Innlay Lake

Our three days on Innlay Lake started at the airport in Mandalay where I watched a Canadian Documentary on Polar Bears while waiting for the flight! Quite surreal really.

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Innlay is a long shallow lake banded by mountain ranges on both sides with numerous stilt villages dotting the water. The pace of life is dictated by the rhythms of the water and the residents are as at home on it we we would be on land. Little children have little boats and they play on and about them until they are old enough to join in the family business.

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Even the cats are water cats

Even the cats are water cats

Floating Garden engineers at work, a multi generational business

Floating Garden engineers at work, a multi generational business

 

Fishermen fish using the iconic one legged rowing style seen in National Geographic and countless other documentaries. At first it looks impossibly awkward, but then you understand the mechanics and it all works. Unlike most, these men fish in the bright midday sun so they can actually see the fish in the shallow and clear waters of the lake, using basket nets and gently swishing themselves through the water with one leg wrapped around the oar. They need two hands for the basket net, one leg to perch delicately on a tiny platform on the bow of the canoe and the other for the oar! Timeless and elegant.

Sunrise on Innlay Lake with the famous fishermen who row with their feet.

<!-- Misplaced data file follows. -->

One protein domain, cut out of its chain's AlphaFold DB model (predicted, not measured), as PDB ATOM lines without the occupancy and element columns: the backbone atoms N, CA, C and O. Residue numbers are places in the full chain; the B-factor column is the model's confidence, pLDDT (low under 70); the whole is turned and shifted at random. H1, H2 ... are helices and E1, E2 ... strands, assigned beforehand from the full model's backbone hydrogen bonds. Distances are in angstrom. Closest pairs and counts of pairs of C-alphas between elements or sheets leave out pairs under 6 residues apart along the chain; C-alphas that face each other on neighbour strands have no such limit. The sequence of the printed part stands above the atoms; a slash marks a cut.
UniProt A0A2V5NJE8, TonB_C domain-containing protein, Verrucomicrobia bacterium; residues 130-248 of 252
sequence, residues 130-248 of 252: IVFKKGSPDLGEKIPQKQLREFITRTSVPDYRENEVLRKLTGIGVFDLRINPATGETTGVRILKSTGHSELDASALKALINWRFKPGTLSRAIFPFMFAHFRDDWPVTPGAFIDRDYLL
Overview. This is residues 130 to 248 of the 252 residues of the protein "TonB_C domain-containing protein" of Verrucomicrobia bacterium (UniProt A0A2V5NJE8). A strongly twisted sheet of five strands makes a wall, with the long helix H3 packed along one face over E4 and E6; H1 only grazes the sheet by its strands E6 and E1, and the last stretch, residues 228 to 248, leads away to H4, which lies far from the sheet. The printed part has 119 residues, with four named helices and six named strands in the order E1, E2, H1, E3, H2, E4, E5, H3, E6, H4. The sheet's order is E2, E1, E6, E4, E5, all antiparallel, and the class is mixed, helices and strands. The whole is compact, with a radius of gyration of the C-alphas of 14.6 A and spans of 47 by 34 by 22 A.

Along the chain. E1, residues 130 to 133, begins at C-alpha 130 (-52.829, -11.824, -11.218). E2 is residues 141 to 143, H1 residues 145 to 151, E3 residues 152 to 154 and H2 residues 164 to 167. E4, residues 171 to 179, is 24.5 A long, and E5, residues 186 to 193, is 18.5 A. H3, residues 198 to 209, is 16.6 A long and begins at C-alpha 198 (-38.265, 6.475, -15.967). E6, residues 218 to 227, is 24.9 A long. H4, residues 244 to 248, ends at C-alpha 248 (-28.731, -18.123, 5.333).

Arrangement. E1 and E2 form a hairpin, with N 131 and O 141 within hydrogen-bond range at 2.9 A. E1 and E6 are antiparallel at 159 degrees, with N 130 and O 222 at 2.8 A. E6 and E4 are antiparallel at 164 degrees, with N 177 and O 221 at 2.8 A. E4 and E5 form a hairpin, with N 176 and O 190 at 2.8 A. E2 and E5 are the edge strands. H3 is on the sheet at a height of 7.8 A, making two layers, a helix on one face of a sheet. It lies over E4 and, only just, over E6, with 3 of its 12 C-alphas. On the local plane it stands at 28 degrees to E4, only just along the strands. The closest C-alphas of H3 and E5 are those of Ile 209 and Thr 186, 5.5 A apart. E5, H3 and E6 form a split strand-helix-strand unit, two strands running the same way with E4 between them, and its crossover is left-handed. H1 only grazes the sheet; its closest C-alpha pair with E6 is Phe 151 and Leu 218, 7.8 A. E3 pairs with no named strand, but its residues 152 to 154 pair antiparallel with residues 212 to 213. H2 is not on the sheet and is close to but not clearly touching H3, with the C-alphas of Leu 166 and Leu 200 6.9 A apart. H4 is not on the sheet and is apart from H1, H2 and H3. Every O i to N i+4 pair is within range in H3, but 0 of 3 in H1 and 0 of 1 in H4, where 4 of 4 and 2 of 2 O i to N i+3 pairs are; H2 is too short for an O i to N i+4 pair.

Sunrise on Innlay Lake with the famous fishermen who row with their feet.

The rest of the time this tranquil scene is beset by the cacophony of dozens of really noisy two stroke engines which belch out clouds of diesel and zip around with huge rooster tails of spray from the design of the propellers. Also quite picturesque!

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My room was right beside the main “highway” which the lake people use to get to the morning market. The room had a nice polite note explaining what and when the noise would start and asking for our understanding of local custom. Normally it would not be an issue and we were getting up early anyway for shoots – except at 5 in the morning when you have been up all night with a galloping case of food poisoning, the noise seems to add insult to injury! I have to say that the one benefit of food poisoning, if such a thing can be said, is that while rather violent while it lasts it is usually of short duration. After “romancing the throne” all night I passed on the mornings shoot, slept deeply for a couple of hours and was ready to go for the afternoon. A couple of others in the group have been fighting the more frequent and usual travellers lament for several days and you don’t envy them on long hot days away from the amenities!

Repairing a power line takes different skills...

Repairing a power line takes different skills…

 

our hotel at sunset

our hotel at sunset

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